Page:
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The first place I every heard of density altitude was at a near sea level tropical airport.At certain temperatures, dewpoint and pressue settings - our A-3 Skywarrior jets could not takeoff NAS Agana Guam (PGUM) with a fuel load sufficient to reach the Philippines or Japan. 298 ft ASL - 10,000 ft runway.Remember the aircraft spec charts are for 56 degrees F - and it's never that cold on St Barts.On that short runway - temperatures in the high 80's / low 90's can result in a density altitude issue which basically takes away 10-15% of the runway.

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I would like to try the St,Bart's t/o using the default C 172, but at reduced power. :-lol Would anyone care to suggest an rpm for this that would duplicate the Flight 1 Cessna 172's 160 h.p. engine? Roger

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Not a bad stratagy, but it's not really STOL precedure is it?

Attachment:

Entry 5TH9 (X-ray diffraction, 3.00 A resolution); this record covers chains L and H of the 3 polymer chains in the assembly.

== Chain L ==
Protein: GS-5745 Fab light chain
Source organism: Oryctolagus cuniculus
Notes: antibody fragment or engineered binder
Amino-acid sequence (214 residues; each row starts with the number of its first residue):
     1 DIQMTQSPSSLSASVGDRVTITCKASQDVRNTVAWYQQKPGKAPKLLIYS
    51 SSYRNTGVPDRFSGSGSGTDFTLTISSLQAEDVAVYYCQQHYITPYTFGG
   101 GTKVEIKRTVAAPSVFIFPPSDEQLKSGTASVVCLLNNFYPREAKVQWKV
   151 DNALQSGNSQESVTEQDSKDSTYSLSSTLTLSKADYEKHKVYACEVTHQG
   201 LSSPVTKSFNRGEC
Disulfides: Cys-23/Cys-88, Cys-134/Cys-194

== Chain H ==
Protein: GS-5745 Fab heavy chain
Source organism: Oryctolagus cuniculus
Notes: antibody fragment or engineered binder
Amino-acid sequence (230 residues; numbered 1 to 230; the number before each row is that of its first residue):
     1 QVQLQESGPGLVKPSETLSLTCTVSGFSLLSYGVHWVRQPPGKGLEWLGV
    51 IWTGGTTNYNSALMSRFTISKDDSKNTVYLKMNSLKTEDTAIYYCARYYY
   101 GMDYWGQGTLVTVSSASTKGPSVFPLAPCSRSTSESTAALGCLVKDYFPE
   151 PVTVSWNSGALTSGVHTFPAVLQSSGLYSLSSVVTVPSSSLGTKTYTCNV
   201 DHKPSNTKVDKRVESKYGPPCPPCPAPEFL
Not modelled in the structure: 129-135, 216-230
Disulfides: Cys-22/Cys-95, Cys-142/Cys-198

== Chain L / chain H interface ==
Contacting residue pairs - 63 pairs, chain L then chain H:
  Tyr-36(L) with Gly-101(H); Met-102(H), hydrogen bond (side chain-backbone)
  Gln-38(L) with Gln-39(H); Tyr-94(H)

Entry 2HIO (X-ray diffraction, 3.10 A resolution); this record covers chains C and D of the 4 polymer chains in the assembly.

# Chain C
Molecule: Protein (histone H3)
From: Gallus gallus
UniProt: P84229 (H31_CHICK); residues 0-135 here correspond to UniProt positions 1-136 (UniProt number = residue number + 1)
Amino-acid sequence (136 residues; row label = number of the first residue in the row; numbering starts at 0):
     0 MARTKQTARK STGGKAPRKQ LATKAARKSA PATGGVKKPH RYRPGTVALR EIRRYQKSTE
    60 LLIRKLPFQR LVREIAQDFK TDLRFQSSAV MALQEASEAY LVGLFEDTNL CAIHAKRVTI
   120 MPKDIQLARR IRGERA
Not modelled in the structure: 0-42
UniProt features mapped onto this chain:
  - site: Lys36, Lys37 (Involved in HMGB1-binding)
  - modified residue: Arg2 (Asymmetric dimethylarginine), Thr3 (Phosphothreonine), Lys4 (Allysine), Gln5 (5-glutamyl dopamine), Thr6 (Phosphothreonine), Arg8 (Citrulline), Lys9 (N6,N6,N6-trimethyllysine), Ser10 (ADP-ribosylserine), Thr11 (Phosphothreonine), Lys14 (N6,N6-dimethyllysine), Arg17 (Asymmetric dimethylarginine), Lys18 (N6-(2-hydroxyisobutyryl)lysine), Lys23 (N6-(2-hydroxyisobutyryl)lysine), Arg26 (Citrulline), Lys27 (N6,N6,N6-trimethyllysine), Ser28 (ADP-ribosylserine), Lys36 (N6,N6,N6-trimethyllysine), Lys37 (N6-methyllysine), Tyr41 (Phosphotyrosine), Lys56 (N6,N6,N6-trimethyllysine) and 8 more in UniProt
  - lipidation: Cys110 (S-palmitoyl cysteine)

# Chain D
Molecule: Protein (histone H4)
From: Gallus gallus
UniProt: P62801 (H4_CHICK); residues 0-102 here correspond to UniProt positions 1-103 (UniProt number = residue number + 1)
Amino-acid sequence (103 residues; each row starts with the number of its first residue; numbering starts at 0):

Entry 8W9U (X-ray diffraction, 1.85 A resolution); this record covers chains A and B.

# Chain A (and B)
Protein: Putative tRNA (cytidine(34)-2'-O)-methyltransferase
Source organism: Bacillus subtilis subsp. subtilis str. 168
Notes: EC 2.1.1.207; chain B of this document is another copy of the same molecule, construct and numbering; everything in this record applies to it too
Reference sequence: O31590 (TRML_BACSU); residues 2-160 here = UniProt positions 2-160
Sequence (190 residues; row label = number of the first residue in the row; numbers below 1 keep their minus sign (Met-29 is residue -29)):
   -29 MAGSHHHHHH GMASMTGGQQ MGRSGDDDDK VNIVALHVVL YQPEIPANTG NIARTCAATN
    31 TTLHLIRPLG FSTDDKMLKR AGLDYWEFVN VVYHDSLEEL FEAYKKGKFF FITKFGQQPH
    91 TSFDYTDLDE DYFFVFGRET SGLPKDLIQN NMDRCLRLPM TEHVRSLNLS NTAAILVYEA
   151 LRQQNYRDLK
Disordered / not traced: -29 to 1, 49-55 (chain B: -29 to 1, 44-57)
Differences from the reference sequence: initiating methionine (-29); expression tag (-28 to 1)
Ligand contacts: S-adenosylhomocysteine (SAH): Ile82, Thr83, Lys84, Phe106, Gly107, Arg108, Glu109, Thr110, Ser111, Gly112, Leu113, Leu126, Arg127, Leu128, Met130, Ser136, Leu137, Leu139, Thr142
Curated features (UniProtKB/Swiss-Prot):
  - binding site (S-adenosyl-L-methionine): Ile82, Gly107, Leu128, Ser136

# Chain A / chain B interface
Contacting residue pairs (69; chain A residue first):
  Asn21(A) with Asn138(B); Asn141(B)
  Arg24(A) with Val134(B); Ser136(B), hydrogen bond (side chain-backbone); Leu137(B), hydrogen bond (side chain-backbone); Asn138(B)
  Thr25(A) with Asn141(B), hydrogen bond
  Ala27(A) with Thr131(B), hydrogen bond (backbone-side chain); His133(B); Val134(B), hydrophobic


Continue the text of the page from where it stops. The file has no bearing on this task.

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Hi Jon,You got that right! I've been messing around this morning trying 2OO0 rpm from RW 10 at St. Bart's. I've "killed myself" about 7+ time so far. One thing that makes it harder is that FS 9 default does not place you at the exact end of the RW. I've taxied back a few times, but it's hard to get exactly at the very end and spot on looking straight down the center line. I've made it off a few times from the default placement, though. No flaps > hold the brakes > throttle at 2000 rpm > leave the trim at 1-notch above the T/O stetting > pop the brakes > as she rolls, hold firm forward pressure on the yoke ( I have a CH yoke ) to hold it on the RW for gaining speed > at the last moment when you see the other RW number ( you should be a tad over 70 mph and your knuckles white ) haul back on the yoke and, here's the tough part, try to maintain between 50 and 55 mph...closer to 50 better.(1) DON'T TRY THIS IN A REAL AIRPLANE (2 ) if you have passengers on board, tell them to close their eyes (3) have a pot of tea or coffee for a cup in between mishaps. :-)Roger